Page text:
As a key part of the Plan of Salvation, it was the intention of God the Father to forgive the sins of all those who would turn back to Him. By His own standards, this required a sacrifice for sin that was worthy to bear the sin of the whole world, and there was no such victim in the world. It was for that purpose that He sent His Son, Jesus Christ into the world, to suffer and die on the Cross, to be the worthy Victim for the necessary sacrifice in order that the world might be justified by the Blood of Christ. This is the Most Precious Blood of Our Lord Jesus Christ that we celebrate today, the blood poured out for us by Jesus Christ on the Cross at Calvary.
Now under ordinary circumstances, crucifixion would not be a bloody death. It is certainly true that Jesus and the other men crucified that day had been badly abused by the Roman guards before the crucifixion, with scourgings, whippings, and beatings, and were no doubt bleeding from these wounds. But this is not what is generally meant by shed blood. But recall that the crucifixion of Jesus took place on a Friday afternoon, and the Jews asked that their legs might be broken so as to hasten death, to get them down before the beginning of the Sabbath. Death by crucifixion usually occurs by suffocation when the condemned is unable to lift himself up to breath. He lifts himself by a combination of his arms and his legs. If the legs are broken, then they can no longer be used to help breathing, and death comes that much sooner because the arms alone simply cannot do the job. John 19:33-34 33 But when they came to Jesus, and saw that he was dead already, they brake not his legs: 34 But one of the soldiers with a spear pierced his side, and forthwith came there out blood and water. Here we have the reason why, at the Eucharist, we always have a mixed cup, consisting of both wine and water to begin the sacrifice. When Jesus instituted the Eucharist on Maundy Thursday, He did not say anything about adding water to the Chalice, but in His actual sacrifice on the Cross of Calvary, both water and blood were found mingled together. Hence our practice today at the Mass.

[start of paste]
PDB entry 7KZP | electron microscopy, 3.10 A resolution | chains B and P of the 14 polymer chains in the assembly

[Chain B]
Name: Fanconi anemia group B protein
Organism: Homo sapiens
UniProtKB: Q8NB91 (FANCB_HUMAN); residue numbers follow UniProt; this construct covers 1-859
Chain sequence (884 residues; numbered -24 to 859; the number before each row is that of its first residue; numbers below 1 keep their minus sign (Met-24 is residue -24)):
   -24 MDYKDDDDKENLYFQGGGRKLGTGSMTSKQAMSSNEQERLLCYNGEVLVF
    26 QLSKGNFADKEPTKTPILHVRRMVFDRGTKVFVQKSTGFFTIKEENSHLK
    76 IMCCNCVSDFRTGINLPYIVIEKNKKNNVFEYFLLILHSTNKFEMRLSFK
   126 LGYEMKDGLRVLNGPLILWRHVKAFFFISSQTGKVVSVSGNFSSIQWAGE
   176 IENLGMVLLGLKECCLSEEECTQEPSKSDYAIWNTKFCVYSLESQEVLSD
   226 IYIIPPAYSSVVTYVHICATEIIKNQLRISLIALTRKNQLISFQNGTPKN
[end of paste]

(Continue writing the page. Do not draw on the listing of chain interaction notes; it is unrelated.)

Thus we identify the life giving blood of Jesus, shed on the Cross of Calvary, on the one hand with the sacrifice for sin described in Leviticus, and on the other hand with Jesus’ words in instituting the Eucharist, Matthew 26:28 For this is my blood of the new testament, which is shed for many for the remission of sins. It is all one and the same, the Most Precious Blood of Our Lord and Saviour, Jesus Christ. Thus that same blood that was shed once for all, is available to us yet again and again, week after week, in the Holy Communion of our Lord Jesus Christ. It was given once to cover all of our sins, and yet Christ Himself comes to each of us who want to receive Him into our hearts, bring us spiritual renewal, fresh hope, a renewed and strengthened connection to Himself.
Receiving each week the Body and Blood of our Saviour, Jesus Christ, should promote within us a renewed understanding of the meaning of mercy. Each week we are receiving mercy on a scale beyond all imagination. When we weigh the offenses we receive and give to others during the week, compared to the offenses we commit against the Lord God daily, the comparison is simply staggering. We fall so very far short every day from living the lives that God intended for us to live, and yet, He forgives us! Certainly not because we are worthy, or because we are attractive, or because we show “potential” (whatever that might mean?), but simply because Jesus Christ has paid the price for our sins, and we are forgiven if we approach Him with repentance through Jesus our Saviour. With that in mind, how can we not be more merciful in our dealings with other people? What possible basis have we for failing to be merciful?
Let us pray again the Collect for the Day:
Almighty and everlasting God who didst ordain that thine only begotten Son should be the Redeemer of the world and hast vouchsafed to accept his Blood as the propitiation for our sins: mercifully grant that we who here rejoice to honor that Blood, the price of our salvation; may be defended by its power in the present world, and rejoice in the everlasting fruits thereof in the world to come. Through the same thy Son, Jesus Christ, our Lord. Amen.
+ In the Name of the Father, and of the Son, and of the Holy Ghost. Amen.